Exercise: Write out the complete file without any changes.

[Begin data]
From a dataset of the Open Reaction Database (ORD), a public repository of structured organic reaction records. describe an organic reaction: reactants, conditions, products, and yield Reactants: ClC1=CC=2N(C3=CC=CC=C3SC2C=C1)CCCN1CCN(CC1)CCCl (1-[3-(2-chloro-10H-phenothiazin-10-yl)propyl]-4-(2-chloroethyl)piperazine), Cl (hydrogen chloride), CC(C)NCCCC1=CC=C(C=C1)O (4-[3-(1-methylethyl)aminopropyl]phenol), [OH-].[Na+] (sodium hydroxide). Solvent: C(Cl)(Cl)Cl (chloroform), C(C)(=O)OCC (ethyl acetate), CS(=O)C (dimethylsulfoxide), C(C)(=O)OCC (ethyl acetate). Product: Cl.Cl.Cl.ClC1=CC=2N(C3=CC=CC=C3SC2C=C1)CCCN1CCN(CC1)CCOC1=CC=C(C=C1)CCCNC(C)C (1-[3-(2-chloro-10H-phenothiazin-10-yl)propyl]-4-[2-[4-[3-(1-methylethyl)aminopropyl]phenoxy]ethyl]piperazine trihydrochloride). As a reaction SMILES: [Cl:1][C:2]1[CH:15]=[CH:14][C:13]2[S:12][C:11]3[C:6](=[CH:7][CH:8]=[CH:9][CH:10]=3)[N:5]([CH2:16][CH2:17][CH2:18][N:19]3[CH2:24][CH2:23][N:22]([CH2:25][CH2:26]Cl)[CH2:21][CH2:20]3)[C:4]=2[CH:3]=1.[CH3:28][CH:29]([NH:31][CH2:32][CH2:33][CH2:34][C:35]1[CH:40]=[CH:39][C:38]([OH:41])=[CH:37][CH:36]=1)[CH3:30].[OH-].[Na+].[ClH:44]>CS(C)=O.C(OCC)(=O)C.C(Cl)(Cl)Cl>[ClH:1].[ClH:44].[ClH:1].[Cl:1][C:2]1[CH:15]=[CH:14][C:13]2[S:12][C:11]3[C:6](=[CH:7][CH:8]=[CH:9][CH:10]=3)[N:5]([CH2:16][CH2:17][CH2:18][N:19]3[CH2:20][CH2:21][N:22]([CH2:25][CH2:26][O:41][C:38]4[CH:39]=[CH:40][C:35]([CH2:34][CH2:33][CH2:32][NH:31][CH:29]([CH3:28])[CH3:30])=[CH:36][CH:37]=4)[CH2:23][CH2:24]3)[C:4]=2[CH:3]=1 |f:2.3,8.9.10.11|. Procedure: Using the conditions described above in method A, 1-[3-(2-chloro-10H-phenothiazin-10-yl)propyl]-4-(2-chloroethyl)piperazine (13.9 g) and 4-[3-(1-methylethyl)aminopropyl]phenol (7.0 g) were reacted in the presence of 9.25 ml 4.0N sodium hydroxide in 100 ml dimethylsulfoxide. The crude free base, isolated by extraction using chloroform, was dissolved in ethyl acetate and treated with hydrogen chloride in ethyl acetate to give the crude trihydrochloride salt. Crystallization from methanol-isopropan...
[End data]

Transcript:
From a dataset of the Open Reaction Database (ORD), a public repository of structured organic reaction records. describe an organic reaction: reactants, conditions, products, and yield Reactants: ClC1=CC=2N(C3=CC=CC=C3SC2C=C1)CCCN1CCN(CC1)CCCl (1-[3-(2-chloro-10H-phenothiazin-10-yl)propyl]-4-(2-chloroethyl)piperazine), Cl (hydrogen chloride), CC(C)NCCCC1=CC=C(C=C1)O (4-[3-(1-methylethyl)aminopropyl]phenol), [OH-].[Na+] (sodium hydroxide). Solvent: C(Cl)(Cl)Cl (chloroform), C(C)(=O)OCC (ethyl acetate), CS(=O)C (dimethylsulfoxide), C(C)(=O)OCC (ethyl acetate). Product: Cl.Cl.Cl.ClC1=CC=2N(C3=CC=CC=C3SC2C=C1)CCCN1CCN(CC1)CCOC1=CC=C(C=C1)CCCNC(C)C (1-[3-(2-chloro-10H-phenothiazin-10-yl)propyl]-4-[2-[4-[3-(1-methylethyl)aminopropyl]phenoxy]ethyl]piperazine trihydrochloride). As a reaction SMILES: [Cl:1][C:2]1[CH:15]=[CH:14][C:13]2[S:12][C:11]3[C:6](=[CH:7][CH:8]=[CH:9][CH:10]=3)[N:5]([CH2:16][CH2:17][CH2:18][N:19]3[CH2:24][CH2:23][N:22]([CH2:25][CH2:26]Cl)[CH2:21][CH2:20]3)[C:4]=2[CH:3]=1.[CH3:28][CH:29]([NH:31][CH2:32][CH2:33][CH2:34][C:35]1[CH:40]=[CH:39][C:38]([OH:41])=[CH:37][CH:36]=1)[CH3:30].[OH-].[Na+].[ClH:44]>CS(C)=O.C(OCC)(=O)C.C(Cl)(Cl)Cl>[ClH:1].[ClH:44].[ClH:1].[Cl:1][C:2]1[CH:15]=[CH:14][C:13]2[S:12][C:11]3[C:6](=[CH:7][CH:8]=[CH:9][CH:10]=3)[N:5]([CH2:16][CH2:17][CH2:18][N:19]3[CH2:20][CH2:21][N:22]([CH2:25][CH2:26][O:41][C:38]4[CH:39]=[CH:40][C:35]([CH2:34][CH2:33][CH2:32][NH:31][CH:29]([CH3:28])[CH3:30])=[CH:36][CH:37]=4)[CH2:23][CH2:24]3)[C:4]=2[CH:3]=1 |f:2.3,8.9.10.11|. Procedure: Using the conditions described above in method A, 1-[3-(2-chloro-10H-phenothiazin-10-yl)propyl]-4-(2-chloroethyl)piperazine (13.9 g) and 4-[3-(1-methylethyl)aminopropyl]phenol (7.0 g) were reacted in the presence of 9.25 ml 4.0N sodium hydroxide in 100 ml dimethylsulfoxide. The crude free base, isolated by extraction using chloroform, was dissolved in ethyl acetate and treated with hydrogen chloride in ethyl acetate to give the crude trihydrochloride salt. Crystallization from methanol-isopropan...